Interactive effects of poly(ADP-ribose) polymerase -1 and DNA dependent protein kinase in the cellular responses to DNA damage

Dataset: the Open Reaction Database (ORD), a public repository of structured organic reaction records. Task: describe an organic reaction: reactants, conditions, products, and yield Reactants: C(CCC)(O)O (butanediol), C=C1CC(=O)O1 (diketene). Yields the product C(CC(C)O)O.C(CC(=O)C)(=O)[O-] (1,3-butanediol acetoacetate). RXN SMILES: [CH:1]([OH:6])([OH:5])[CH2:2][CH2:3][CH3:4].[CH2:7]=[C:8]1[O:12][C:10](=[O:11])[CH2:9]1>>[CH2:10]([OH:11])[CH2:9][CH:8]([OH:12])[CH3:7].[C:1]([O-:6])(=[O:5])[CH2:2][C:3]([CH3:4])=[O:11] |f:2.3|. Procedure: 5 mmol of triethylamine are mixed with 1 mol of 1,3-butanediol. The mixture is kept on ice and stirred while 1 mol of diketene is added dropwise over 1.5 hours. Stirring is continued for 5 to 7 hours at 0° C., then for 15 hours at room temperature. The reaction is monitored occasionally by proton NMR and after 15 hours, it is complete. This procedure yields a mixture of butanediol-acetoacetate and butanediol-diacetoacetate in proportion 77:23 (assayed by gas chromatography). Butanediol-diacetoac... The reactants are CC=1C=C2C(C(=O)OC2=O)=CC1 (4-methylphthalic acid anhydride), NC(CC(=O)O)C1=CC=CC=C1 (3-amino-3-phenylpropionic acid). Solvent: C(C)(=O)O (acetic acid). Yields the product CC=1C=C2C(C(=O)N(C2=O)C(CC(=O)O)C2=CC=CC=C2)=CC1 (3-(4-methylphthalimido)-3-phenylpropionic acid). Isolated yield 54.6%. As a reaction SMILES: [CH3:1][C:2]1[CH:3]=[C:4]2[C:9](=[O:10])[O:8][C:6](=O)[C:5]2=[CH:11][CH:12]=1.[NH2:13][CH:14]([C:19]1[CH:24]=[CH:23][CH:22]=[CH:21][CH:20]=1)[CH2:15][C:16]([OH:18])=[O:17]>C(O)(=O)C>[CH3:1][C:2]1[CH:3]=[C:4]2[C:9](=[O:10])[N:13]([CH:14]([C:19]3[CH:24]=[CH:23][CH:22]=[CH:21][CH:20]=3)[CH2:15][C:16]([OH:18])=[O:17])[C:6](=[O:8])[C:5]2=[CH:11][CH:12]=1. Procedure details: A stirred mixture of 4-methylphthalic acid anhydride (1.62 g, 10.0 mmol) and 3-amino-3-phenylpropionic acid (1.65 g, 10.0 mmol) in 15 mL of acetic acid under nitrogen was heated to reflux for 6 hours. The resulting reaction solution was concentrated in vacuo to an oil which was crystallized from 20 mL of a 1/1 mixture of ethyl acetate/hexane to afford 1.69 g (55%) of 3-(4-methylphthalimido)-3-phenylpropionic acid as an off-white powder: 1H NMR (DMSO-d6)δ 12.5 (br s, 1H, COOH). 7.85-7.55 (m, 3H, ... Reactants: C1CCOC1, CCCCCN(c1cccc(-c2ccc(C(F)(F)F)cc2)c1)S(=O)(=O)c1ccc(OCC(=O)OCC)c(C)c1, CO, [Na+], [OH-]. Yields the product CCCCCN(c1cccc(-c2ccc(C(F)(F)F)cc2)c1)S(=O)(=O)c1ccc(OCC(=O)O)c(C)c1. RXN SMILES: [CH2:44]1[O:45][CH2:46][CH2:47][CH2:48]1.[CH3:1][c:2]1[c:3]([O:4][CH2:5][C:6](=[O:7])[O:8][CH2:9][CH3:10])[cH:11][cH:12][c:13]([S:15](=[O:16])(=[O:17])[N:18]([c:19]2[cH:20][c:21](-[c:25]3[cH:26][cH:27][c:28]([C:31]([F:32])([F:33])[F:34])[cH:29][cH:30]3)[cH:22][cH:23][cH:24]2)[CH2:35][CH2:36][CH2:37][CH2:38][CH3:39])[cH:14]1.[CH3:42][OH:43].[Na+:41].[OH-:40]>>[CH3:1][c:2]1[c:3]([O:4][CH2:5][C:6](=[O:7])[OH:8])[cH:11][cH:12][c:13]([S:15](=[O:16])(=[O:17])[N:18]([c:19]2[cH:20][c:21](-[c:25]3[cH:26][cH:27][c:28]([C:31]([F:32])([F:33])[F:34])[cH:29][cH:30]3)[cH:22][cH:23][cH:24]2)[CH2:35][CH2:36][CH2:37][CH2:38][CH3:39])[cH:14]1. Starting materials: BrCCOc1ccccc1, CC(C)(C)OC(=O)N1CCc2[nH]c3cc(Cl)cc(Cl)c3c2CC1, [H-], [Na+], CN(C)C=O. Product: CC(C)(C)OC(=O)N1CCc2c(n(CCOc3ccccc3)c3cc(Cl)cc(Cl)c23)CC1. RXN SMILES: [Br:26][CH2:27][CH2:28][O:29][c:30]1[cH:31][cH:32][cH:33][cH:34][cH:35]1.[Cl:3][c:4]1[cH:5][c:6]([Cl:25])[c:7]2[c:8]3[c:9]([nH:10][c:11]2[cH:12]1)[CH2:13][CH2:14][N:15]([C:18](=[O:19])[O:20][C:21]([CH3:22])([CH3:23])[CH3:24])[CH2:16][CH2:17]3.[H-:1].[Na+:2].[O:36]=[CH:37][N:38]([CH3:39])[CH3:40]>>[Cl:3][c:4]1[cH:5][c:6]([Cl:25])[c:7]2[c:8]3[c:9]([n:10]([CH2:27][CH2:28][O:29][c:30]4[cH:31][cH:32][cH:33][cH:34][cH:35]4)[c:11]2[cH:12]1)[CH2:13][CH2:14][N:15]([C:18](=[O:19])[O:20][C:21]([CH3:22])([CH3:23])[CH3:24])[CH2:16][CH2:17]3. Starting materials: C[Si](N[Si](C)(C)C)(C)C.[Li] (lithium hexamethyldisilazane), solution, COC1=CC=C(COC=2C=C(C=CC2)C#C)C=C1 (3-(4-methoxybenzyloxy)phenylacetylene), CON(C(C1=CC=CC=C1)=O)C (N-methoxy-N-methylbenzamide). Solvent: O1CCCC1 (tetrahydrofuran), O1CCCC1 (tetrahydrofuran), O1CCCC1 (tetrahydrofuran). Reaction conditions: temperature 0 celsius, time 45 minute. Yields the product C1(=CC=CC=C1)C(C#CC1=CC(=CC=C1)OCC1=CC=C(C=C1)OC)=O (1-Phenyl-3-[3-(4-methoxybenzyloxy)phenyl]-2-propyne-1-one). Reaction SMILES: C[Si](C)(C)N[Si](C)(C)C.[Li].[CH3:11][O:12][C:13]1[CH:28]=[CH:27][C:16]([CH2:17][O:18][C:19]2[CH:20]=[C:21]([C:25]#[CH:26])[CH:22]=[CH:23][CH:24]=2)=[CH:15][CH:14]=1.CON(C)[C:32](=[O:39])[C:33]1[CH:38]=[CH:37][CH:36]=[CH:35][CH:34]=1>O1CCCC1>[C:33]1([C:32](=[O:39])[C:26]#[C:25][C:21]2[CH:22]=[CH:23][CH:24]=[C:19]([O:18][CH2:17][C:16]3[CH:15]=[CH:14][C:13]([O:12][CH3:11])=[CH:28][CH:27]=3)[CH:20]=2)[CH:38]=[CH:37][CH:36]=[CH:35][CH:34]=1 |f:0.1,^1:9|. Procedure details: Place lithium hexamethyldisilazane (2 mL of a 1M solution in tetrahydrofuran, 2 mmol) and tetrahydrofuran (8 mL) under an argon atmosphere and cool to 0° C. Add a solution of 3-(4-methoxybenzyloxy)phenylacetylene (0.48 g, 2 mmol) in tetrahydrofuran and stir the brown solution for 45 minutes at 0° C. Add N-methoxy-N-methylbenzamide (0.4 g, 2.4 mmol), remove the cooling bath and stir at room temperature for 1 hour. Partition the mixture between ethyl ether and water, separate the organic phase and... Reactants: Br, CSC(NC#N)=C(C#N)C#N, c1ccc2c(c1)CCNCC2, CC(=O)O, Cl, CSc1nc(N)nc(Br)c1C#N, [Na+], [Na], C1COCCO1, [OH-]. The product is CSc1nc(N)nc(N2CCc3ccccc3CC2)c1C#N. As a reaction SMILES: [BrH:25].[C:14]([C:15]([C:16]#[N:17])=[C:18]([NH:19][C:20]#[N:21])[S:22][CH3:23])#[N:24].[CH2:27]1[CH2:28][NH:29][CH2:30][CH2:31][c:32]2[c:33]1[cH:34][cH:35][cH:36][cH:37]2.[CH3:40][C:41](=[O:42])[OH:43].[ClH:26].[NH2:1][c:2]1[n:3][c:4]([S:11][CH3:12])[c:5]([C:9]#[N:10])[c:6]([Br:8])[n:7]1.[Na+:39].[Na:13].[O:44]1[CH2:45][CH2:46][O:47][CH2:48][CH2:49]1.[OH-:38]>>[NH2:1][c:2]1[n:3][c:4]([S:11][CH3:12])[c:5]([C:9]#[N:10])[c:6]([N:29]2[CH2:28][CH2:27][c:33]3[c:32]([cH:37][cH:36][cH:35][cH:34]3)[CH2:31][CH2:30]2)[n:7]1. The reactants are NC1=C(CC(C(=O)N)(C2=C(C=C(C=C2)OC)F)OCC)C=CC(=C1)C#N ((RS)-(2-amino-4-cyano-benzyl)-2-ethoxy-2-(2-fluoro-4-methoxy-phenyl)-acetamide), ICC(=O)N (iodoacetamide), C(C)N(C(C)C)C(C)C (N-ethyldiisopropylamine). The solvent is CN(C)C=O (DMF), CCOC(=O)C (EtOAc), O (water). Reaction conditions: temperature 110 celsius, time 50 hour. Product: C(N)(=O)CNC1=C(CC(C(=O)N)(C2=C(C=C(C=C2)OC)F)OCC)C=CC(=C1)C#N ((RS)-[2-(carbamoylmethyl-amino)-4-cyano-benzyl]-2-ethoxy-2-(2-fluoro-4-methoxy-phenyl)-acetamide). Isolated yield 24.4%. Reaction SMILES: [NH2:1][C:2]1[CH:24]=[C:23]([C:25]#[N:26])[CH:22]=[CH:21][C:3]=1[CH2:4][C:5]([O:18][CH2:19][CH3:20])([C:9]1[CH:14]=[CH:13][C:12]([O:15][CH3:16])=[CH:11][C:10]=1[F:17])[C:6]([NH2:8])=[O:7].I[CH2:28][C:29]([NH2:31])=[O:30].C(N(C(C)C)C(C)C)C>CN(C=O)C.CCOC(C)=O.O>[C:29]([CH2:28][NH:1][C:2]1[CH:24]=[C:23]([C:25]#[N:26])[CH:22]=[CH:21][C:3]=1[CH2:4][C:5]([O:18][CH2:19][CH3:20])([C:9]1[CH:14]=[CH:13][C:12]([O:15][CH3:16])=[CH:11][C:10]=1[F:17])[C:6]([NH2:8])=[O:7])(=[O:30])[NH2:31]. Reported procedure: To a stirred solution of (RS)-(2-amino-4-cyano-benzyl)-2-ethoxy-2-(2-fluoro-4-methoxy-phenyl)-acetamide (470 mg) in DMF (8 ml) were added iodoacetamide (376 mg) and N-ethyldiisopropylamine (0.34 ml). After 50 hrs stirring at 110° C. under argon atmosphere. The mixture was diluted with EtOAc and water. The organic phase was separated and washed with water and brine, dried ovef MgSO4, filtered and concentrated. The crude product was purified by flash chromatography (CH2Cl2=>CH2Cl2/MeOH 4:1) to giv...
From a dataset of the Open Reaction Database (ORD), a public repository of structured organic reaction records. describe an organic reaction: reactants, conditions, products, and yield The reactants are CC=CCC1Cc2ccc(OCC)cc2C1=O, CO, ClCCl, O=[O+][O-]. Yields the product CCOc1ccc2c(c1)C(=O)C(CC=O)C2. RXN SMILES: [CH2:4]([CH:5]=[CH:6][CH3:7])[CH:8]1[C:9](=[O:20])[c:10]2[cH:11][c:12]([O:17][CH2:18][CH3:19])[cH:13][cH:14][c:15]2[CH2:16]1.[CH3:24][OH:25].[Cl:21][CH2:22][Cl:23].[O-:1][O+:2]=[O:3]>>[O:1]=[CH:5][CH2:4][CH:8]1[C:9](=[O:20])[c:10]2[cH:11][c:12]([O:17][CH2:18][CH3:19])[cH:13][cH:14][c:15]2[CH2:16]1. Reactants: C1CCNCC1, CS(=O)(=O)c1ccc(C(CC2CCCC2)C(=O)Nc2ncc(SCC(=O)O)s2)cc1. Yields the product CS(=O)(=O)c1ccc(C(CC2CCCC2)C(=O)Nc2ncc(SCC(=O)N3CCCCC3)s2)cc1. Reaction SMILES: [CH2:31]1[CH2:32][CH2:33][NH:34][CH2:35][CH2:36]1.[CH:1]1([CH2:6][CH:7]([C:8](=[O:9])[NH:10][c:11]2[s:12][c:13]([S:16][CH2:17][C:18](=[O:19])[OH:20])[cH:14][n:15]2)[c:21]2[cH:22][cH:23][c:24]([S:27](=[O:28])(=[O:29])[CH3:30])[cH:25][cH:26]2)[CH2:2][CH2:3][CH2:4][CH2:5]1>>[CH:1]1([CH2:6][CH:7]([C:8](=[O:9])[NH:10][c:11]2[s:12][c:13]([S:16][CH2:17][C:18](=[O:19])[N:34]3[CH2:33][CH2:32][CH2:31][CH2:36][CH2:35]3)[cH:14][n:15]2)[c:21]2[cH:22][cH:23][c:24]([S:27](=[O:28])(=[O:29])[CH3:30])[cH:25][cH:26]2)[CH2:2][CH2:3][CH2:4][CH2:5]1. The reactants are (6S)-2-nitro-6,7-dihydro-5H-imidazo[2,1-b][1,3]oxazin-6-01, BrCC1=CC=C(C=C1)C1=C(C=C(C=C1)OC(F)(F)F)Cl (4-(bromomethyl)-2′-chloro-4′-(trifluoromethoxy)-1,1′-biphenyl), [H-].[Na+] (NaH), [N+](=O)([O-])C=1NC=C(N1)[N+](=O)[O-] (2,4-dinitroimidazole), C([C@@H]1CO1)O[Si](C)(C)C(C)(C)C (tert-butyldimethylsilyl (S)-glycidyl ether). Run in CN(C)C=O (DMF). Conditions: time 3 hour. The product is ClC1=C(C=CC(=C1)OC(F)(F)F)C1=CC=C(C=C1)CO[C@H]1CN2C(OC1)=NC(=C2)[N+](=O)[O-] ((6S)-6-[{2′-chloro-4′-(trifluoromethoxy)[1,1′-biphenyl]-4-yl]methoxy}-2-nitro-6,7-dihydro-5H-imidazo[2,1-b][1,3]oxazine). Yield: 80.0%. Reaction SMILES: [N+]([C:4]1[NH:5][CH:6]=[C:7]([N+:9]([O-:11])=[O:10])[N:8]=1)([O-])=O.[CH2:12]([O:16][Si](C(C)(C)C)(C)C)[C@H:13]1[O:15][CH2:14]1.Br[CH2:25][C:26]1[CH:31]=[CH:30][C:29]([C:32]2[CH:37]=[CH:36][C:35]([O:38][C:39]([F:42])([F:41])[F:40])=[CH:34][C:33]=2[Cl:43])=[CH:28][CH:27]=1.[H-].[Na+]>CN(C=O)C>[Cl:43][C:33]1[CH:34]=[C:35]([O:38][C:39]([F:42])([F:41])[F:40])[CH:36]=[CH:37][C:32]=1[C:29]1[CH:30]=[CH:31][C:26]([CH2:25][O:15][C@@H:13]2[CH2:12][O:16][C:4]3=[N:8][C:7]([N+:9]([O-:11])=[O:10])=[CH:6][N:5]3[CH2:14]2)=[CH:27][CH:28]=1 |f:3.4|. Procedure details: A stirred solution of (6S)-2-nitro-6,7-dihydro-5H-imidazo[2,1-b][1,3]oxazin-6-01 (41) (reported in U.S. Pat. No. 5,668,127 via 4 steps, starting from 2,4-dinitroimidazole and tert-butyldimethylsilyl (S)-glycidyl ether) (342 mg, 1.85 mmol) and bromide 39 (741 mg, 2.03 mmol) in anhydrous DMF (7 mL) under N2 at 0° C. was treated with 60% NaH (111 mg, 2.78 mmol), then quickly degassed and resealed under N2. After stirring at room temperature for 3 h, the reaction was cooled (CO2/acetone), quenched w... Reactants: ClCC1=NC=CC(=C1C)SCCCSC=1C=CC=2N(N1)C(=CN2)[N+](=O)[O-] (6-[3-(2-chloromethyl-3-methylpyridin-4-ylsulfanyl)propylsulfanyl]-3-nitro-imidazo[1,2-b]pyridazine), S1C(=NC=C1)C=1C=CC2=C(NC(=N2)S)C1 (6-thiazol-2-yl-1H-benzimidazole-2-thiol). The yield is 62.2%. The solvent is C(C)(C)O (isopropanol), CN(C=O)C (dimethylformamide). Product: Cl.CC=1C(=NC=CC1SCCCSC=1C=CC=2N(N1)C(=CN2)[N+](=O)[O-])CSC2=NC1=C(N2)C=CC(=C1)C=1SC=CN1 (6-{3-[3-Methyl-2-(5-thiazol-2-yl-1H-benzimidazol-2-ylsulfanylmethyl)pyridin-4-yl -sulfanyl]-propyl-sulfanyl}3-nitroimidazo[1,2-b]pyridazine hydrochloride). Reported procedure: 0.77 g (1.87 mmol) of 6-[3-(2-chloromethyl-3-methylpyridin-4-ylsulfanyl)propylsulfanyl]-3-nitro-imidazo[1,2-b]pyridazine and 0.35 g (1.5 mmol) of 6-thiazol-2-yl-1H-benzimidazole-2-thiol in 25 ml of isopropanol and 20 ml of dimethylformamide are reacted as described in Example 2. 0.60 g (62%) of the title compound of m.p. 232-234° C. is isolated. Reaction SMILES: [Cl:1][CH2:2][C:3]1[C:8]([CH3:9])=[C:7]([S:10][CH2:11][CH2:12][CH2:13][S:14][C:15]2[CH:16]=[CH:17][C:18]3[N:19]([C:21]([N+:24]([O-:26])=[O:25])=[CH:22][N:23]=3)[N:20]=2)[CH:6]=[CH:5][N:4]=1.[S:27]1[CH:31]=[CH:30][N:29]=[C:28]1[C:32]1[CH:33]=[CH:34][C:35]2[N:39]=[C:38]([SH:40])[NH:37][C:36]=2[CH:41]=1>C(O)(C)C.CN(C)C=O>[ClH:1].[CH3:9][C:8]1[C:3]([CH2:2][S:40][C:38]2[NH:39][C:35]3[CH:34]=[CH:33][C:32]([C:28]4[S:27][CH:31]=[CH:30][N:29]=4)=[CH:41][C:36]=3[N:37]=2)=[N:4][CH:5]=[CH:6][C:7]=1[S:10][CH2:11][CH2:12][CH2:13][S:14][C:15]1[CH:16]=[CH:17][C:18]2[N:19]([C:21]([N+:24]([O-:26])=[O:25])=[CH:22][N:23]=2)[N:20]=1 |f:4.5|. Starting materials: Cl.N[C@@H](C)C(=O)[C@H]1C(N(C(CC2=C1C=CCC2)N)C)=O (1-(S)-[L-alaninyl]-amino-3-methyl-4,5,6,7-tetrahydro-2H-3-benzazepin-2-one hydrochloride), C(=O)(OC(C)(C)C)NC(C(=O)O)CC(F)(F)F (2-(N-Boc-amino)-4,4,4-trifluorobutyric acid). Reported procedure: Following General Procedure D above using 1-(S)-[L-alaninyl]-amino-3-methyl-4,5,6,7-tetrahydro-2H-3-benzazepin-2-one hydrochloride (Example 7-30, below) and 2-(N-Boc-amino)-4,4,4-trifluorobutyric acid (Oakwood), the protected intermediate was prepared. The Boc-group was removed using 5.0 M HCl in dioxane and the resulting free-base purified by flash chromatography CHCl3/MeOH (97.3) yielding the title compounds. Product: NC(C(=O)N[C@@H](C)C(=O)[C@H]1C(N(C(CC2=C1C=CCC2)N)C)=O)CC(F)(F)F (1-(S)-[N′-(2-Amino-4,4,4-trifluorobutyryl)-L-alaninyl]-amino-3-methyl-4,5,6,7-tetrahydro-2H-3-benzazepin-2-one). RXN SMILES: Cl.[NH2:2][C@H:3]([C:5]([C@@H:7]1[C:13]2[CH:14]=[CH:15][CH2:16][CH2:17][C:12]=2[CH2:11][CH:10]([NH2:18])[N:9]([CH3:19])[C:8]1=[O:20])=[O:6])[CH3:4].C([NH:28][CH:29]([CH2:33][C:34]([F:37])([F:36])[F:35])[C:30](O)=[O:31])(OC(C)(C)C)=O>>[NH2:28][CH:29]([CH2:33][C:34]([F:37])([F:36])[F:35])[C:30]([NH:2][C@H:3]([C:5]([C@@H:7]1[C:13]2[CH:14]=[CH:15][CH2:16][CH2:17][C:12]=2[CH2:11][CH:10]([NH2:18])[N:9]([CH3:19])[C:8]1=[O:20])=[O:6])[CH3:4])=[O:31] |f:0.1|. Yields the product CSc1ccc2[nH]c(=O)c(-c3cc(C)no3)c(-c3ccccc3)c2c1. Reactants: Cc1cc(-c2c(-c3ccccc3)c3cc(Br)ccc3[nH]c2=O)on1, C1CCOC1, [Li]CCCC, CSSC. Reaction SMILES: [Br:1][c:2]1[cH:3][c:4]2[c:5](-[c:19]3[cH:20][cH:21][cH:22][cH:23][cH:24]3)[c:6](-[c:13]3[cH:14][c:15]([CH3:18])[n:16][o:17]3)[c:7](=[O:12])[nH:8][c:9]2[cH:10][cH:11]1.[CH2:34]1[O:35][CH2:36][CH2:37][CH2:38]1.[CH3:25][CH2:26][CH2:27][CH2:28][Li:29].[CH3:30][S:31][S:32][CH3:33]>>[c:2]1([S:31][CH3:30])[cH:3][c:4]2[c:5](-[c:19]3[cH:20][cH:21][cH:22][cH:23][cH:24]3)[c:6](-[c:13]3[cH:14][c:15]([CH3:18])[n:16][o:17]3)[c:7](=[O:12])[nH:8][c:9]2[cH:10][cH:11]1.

DNA-dependent protein kinase (DNA-PK) and poly(ADP-ribose) polymerase-1 (PARP-1) participate in non-homologous end joining and base excision repair respectively, and are key determinants of radio-resistance. The interactive effects of PARP-1 and DNA-PK in the cellular responses to DNA damage were investigated using novel specific inhibitors of DNA-PK (NU7026) and PARP-1 (AG14361) and cell lines proficient or deficient for DNA-PK or PARP-1. Enzyme deficient cell lines were 4-fold more sensitive to ionizing radiation (IR) alone, and showed reduced potentially lethal damage recovery (PLDR), compared to their proficient counterparts. NU7026 potentiated IR cytotoxicity in exponentially growing DNA-PK proficient, but not deficient cells. Similarly AG14361 potentiated IR in PARP-1 +/+ but not PARP-1-/- cells. When NU7026 and AG14361 were used in combination, their potentiating effects were additive. Both inhibitors reduced PLDR in the proficient cell lines. Furthermore, inhibitor combination completely abolished PLDR. Both inhibitors prevented IR-induced DNA double strand break repair, but only AG14361 prevented DNA single strand break repair The enzyme activities were investigated using purified enzymes and permeabilised cells. In cell-free assays, PARP- 1 activity was unaffected by the presence of DNA-PK, and vice versa, provided the enzyme substrates were present. DNA-PK inhibited PARP-1 when ATP was absent or NU7026 present. PARP-1 inhibited DNA-PK when NAD+ was absent or AG14361 present. Furthermore, PARP-1 inhibition increased with increasing ratio of DNA-PK to PARP-1, and vice versa. Similar results were obtained using the inhibitors in permeabilised cells. PARP-1 was inactive in the absence of histones, but activity was restored by the addition of DNA-PK. DNA-PK was inactive in the absence of its p53 peptide substrate unless PARP-1 was included. These data suggest reciprocal regulation of PARP-1 and DNA-PK, and co-operation in DSB repair and survival. Thus, individually, or in combination, the DNA-PK and PARP-1 inhibitors act as potent radio-sensitisers.